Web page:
V for Vendetta Raises the Bar For the Action Genre

Ryan Hendricks

ENG 215

V for Vendetta is an action packed thriller staring Natalie Portman (Evey), Hugo Weaving (V), and directed by James McTeigue. This story is a modern interpretation of the story of Guy Fawkes. Fawkes was member of the Roman Catholic Revolutionaries from England, and he planned to carry out a plot to destroy the English Parliament Building in 1605. This plot is similar to the plot that V plans to carry out against a fictional totalitarian regime that has taken over the British Government (Britannica.com).

In the film, the main character named V battles a totalitarian regime and conspires to destroy the English Parliament Building. A local reporter named Evey gets caught up in the revolution, and suddenly her life crosses paths with V. Evey’s relationship with V represents one half of the plot of the movie. This portion of the plot is a classic love story with a twist. Through weaving together many different genres, the director of V for Vendetta has created a rather interesting film that never fails to disappoint.

As mentioned earlier this film contains two main plots. The two plots combine into a love story that is wound around an action packed thriller, and this makes for a movie that is filled with plenty of unnecessary violence and warm love scenes. Delicately weaving these two genres together is by no means an easy task. Not only does V for Vendetta successfully combine two genres that are polar opposites; it makes important political statements which add to the intellectual depth of the film.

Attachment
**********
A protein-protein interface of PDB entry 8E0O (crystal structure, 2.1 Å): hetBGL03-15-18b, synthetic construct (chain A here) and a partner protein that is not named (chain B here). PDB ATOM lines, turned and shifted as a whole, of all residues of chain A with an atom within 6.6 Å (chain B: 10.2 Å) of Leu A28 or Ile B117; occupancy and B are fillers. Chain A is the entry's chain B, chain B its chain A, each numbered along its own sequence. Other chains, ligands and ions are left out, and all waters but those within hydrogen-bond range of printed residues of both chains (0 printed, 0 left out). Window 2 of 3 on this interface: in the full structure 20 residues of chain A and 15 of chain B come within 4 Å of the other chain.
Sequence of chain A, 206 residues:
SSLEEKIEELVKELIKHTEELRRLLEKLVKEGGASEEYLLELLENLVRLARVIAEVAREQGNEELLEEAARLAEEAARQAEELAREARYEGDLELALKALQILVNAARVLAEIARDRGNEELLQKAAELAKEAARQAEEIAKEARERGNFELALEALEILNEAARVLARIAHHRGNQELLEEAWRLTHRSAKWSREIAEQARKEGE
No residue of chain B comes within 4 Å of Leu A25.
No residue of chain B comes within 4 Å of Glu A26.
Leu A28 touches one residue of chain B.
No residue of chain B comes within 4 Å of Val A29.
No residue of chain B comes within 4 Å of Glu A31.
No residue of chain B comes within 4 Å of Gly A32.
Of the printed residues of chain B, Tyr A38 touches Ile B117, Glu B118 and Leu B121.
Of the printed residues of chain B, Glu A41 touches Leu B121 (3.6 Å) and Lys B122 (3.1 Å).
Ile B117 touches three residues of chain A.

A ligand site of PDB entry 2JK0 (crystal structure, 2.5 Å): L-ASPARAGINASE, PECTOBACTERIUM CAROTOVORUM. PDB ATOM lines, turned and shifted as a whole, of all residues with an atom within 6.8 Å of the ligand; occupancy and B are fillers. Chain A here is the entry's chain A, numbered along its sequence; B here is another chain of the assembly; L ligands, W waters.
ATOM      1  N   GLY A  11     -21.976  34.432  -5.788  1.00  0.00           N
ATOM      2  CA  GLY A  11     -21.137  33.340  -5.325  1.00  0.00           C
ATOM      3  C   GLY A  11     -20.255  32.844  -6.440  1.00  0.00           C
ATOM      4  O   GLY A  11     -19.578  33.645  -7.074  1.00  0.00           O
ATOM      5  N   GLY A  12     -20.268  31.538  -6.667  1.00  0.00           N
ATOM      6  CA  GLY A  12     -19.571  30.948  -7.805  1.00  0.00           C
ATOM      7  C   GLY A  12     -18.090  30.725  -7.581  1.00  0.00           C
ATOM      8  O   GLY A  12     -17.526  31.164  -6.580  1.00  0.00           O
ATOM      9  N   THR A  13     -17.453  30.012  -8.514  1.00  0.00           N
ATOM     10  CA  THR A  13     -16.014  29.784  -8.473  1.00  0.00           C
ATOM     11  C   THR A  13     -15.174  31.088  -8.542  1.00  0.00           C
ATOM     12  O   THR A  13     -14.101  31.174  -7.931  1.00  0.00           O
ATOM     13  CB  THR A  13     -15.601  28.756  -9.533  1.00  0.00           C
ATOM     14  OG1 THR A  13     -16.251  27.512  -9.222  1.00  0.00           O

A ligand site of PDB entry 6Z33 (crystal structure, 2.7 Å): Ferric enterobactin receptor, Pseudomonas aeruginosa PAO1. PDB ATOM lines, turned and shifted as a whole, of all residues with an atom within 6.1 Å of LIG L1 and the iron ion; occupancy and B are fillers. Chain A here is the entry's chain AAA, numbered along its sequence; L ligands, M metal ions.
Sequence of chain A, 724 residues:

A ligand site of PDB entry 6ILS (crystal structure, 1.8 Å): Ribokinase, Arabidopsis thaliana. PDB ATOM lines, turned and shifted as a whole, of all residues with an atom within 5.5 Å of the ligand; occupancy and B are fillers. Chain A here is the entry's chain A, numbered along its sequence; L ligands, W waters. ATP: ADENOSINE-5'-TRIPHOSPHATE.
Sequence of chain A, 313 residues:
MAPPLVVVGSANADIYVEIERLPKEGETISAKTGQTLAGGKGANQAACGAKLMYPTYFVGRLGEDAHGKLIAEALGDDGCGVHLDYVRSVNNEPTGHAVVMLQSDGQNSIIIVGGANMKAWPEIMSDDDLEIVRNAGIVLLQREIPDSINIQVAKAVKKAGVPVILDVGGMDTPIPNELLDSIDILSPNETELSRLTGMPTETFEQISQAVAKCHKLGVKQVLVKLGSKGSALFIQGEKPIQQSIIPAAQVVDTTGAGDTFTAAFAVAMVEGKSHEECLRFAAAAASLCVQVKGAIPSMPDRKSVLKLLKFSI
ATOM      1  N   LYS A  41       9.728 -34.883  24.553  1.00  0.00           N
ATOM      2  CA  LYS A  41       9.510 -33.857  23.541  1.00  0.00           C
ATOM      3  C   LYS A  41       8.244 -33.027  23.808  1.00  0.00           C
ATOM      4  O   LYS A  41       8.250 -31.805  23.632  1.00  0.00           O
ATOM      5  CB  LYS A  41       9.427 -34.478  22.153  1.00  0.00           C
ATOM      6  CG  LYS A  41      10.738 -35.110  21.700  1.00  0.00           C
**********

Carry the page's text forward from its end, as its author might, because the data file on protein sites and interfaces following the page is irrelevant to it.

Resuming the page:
One of the strongest attributes of this movie is its ability to make political statements. This movie gives its viewers many reasons for denying totalitarianism, and all types of oppressive governments. Many viewers many only notice the action sequence and the at times subtle love story. However, for those of us with an imagination there exists more to this movie. This movie seems to make the case against the American occupation of Iraq. In the movie, the fictitious totalitarian regime uses fear to control the population. This is similar to the American war on terrorism in which President Bush used the treat of weapons of mass destruction to convince American’s to support a war that was unnecessary. It should be noted that this movie was released in 2006, which could give credence to the fact that the director was trying to subtly disapprove of the American occupation of Iraq.

The love scenes in the movie often at times seem out of place, and serve to distract the viewer from some of the subtle political statements. The love story develops between the two main characters, V and Evey. This relationship starts off as one that is necessary for their mutual survival. However, after a few scenes the relationship becomes a loving relationship. In the film, V is forced to torture Evey in order to increase her mental and physical strength. This is one of the tensest parts of the movie: Evey Hammond: “You got to me? You did this to me? You cut my hair? You tortured me? You tortured me! Why”?
V: “You said you wanted to live without fear. I wish there’d been an easier way, but there wasn’t”.